Emergency services vital in a time of global crisis

Dr Margaret Chan
Director-General of the World Health Organization

Opening address at the Annual Session of the Executive Board of the World Food Programme
Rome, Italy
8 June 2009

Executive Director, Ms Josette Sheeran, honourable members of the Executive Board, ladies and gentlemen,

Thank you for this opportunity to address the Executive Board of a United Nations agency that is so greatly needed, so highly effective, and so widely respected.

I will speak about the complementarity of work between the World Food Programme and the World Health Organization. I will touch on three areas: our common vision, our common ground, and our common challenges, which are many and certain to grow.

On vision, let me refer to recent revisions in the strategic directions and structure of the World Food Programme. Over the years, you have expanded from a traditional function of saving lives through food aid during emergencies. Your work now includes a broader public health and development agenda.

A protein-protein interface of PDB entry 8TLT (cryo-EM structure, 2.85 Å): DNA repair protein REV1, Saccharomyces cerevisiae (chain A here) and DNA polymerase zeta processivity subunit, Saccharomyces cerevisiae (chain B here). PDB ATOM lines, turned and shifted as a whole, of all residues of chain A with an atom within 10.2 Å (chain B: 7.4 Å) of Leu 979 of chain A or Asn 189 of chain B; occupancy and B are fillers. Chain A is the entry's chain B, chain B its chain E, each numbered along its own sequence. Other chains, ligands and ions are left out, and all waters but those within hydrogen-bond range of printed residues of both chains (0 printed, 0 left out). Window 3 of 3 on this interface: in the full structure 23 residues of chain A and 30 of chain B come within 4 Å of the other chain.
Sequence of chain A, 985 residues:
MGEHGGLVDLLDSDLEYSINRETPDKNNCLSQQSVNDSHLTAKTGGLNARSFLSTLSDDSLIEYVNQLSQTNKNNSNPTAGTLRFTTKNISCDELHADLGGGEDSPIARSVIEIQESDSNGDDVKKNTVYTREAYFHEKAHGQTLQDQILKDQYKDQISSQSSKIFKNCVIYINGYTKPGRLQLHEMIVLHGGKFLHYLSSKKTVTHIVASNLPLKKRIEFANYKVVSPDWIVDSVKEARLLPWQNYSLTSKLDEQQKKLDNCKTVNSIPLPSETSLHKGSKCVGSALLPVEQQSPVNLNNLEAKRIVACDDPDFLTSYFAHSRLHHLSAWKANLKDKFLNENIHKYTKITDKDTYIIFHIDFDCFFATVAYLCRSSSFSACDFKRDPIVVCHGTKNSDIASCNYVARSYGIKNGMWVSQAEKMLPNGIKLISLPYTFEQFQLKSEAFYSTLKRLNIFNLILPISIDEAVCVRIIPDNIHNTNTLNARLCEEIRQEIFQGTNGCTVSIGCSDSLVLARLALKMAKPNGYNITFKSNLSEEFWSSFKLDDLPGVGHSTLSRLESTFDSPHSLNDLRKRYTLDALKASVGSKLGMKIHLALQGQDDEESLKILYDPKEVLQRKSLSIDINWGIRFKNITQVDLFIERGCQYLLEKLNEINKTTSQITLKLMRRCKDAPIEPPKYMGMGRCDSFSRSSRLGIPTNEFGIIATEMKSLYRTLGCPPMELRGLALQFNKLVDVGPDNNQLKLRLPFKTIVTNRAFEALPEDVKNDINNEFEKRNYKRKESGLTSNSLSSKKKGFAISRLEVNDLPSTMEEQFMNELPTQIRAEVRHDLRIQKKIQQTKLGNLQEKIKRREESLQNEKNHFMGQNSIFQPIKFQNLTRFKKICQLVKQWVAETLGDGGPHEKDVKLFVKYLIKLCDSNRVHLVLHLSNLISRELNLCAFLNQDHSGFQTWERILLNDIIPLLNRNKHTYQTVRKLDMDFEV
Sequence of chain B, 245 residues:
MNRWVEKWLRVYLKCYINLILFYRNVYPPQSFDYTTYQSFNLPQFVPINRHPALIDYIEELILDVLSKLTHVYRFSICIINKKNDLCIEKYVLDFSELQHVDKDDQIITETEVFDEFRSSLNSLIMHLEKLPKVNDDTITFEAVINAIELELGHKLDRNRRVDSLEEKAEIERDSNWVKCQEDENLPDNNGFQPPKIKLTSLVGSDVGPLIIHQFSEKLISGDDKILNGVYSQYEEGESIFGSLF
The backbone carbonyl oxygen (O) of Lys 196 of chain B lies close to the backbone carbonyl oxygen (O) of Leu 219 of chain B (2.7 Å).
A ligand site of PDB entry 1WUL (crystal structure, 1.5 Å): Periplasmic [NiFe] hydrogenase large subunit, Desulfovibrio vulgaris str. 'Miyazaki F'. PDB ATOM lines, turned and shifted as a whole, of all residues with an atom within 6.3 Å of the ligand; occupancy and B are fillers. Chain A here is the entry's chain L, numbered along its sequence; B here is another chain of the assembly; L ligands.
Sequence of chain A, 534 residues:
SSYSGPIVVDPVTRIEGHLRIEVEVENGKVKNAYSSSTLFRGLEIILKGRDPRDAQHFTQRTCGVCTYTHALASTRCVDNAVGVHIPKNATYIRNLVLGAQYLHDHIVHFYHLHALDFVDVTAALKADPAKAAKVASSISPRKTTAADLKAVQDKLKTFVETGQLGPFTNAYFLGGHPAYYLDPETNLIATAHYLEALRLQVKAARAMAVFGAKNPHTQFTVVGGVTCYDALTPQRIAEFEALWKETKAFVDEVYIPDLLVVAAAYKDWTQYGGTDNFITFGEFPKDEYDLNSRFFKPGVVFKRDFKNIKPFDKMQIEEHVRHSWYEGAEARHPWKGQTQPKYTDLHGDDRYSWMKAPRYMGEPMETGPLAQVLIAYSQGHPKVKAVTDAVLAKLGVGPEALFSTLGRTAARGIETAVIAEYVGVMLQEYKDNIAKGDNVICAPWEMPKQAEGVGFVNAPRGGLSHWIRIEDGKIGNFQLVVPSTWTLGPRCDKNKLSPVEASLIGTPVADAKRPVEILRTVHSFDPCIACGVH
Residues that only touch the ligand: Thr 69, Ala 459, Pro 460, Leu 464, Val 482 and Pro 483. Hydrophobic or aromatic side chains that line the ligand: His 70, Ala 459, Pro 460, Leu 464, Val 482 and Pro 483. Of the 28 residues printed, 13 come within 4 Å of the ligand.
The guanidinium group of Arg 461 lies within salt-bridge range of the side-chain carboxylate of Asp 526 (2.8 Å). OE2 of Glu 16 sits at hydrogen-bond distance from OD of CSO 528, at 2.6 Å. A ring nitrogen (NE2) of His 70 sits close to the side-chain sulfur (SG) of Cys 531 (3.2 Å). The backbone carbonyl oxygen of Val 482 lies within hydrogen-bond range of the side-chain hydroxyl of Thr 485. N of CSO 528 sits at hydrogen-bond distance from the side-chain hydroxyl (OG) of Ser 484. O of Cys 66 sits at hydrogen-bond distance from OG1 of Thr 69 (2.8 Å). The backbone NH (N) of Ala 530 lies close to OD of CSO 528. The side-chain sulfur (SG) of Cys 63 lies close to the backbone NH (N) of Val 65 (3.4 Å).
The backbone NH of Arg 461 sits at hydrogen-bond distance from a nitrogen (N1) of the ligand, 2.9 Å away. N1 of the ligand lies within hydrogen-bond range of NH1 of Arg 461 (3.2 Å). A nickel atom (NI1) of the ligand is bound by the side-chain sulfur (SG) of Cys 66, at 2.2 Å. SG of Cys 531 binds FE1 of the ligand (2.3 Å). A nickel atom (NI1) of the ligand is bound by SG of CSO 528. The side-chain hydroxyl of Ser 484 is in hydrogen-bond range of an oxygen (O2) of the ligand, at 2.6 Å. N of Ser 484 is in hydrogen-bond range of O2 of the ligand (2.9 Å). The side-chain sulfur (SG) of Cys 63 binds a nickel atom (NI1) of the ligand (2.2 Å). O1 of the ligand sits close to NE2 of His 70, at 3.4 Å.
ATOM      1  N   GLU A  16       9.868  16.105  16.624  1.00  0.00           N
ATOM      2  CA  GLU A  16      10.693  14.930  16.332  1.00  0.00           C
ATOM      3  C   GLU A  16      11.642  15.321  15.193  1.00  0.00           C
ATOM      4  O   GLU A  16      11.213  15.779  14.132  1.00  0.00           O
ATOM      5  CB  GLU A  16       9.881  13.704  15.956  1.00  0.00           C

Your mission statement says this best: the ultimate objective of food aid should be the elimination of the need for food aid.

This move resonates well with some approaches taken by WHO. Like the World Food Programme, WHO has needed to launch emergency responses to high-mortality diseases, like HIV/AIDS, malaria, and tuberculosis.

With support from our many partners, this work has unquestionably saved or prolonged the lives of many millions of people. But if we ever hope to catch up and get ahead of these and other emergencies, our work must take place in a broader context that aims to prevent as well as treat and cure, and recognizes the need to strengthen national capacities and foster self-reliance.

As I am sure we all agree, people in an emergency situation often need a hand-out, of food, essential medicines, shelter, or clean water. But they also need a hand up, out of poverty, and out of dependence on international aid. These are core development objectives.

Your growing success in procuring food locally is a welcome and smart trend on many levels. It saves time, reduces transportation costs, supports local agriculture, encourages economic recovery, and does so in compliance with the high standards of quality and safety you have set.

Moreover, as your Executive Director reminds the world, the task today is not just ensuring that people get enough to eat, but also that they get the right things to eat, nutritionally, culturally, and with a view towards sustainable local recovery.